Market imperfections and policy In principle, the new knowledge created by successful research and development, R&D, can benefit entrepreneurs and innovators anywhere in the world, now and in the future. However, markets generally do not fully reward the creators of new knowledge for the full benefits of their innovations, which means that – as long as the new knowledge is socially beneficial – too little R&D is conducted. Furthermore, as market incentives for R&D come in the form of monopoly profits, there will typically be inadequate provision of new goods once they have been invented. Subsequent research has shown how market outcomes may also entail too much R&D – either when new ideas kill off too many existing firms in a process of creative destruction, or when new ideas augment socially harmful technologies, such as by enabling excessive extraction or use of fossil fuels, thus harming the climate.
To summarise, Romer showed that unregulated markets will produce technological change, but tend to underprovide R&D and the new goods created by it. Addressing this under-provision requires well-designed government interventions, such as R&D subsidies and patent regulation. His analysis says that such policies are vital to long-run growth, not just within a country but globally. It also provides guidelines for policy design: patent laws should strike the right balance between the motivation to create new ideas, by giving some monopoly rights to developers, and the ability of others to use them, by limiting these rights in time and space.
Human activity has contributed to the rapid increases in average global temperatures over the last 100 years. While there is uncertainty about the extent to which this will affect the climate in the future, natural scientists have reached a clear consensus that this is “in all likelihood, very significantly”.
Motivation In the 1970s, when he was a young faculty member at Yale University, William Nordhaus keenly studied the emerging evidence on global warming and its likely causes and concluded that he had to do something. His concern was channelled into devising new tools to help us understand how the economy can generate climate change, as well as the societal consequences of climate change. He wanted to develop a framework that allowed climate change to be analysed in terms of costs and benefits.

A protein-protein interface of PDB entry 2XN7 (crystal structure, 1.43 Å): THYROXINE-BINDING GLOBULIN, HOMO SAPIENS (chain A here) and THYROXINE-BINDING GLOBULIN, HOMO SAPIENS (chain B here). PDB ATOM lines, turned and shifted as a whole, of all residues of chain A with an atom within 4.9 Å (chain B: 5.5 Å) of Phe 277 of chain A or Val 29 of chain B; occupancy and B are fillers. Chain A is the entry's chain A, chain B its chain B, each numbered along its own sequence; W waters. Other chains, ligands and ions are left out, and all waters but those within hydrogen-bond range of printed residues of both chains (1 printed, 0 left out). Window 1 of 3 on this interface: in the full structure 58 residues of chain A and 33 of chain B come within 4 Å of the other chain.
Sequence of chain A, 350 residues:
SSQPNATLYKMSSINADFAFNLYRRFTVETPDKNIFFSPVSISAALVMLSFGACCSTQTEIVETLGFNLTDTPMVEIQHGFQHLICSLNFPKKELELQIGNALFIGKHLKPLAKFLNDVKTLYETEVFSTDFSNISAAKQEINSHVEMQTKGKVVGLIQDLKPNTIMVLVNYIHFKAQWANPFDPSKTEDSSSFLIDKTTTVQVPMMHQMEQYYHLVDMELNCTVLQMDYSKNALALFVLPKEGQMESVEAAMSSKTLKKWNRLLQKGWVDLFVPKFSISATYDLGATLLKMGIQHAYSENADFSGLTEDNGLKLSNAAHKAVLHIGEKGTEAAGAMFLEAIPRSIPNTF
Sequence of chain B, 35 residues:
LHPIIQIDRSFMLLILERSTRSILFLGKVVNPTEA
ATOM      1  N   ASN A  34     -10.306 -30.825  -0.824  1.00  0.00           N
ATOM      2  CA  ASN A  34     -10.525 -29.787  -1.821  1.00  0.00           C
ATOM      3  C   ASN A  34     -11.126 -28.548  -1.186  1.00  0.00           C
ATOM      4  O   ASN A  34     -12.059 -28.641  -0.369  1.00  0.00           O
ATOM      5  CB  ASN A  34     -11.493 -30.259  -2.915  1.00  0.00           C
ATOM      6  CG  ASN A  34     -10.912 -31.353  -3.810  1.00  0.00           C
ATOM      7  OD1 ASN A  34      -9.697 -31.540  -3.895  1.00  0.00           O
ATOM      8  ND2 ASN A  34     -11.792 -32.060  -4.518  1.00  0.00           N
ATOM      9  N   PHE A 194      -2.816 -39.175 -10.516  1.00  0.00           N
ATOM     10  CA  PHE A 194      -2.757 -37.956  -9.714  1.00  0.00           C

A tall order Like Romer, Nordhaus extended the Solow growth model with an important set of spillover effects by including the global warming caused by carbon emissions. In this case, the relevant spillovers are predominantly negative. Crucially, the specific mechanisms and drivers of humaninduced climate change involve processes studied in the natural sciences. A global analysis of climate change thus requires a truly integrated approach, in which society and nature dynamically interact. Recognising the need for such an approach, Nordhaus pioneered the development of integrated assessment models (IAMs). His models have three interacting modules:
A carbon-circulation module This describes how global CO2 emissions influence CO2 concentration in the atmosphere. It reflects basic chemistry and describes how CO2 emissions circulate between three carbon reservoirs: the atmosphere; the ocean surface and the biosphere; and the deep oceans. The module’s output is a time path of atmospheric CO2 concentration.
A climate module This describes how the atmospheric concentration of CO2 and other greenhouse gases affects the balance of energy flows to and from Earth. It reflects basic physics and describes changes in the global energy budget over time. The module’s output is a time path for global temperature, the key measure of climate change.
An economic-growth module This describes a global market economy that produces goods using capital and labour, along with energy, as inputs. One portion of this energy comes from fossil fuel, which generates CO2 emissions. This module describes how different climate policies – such as taxes or carbon credits – affect the economy and its CO2 emissions. The module’s output is a time path of GDP, welfare and global CO2 emissions, as well as a time path of the damage caused by climate change.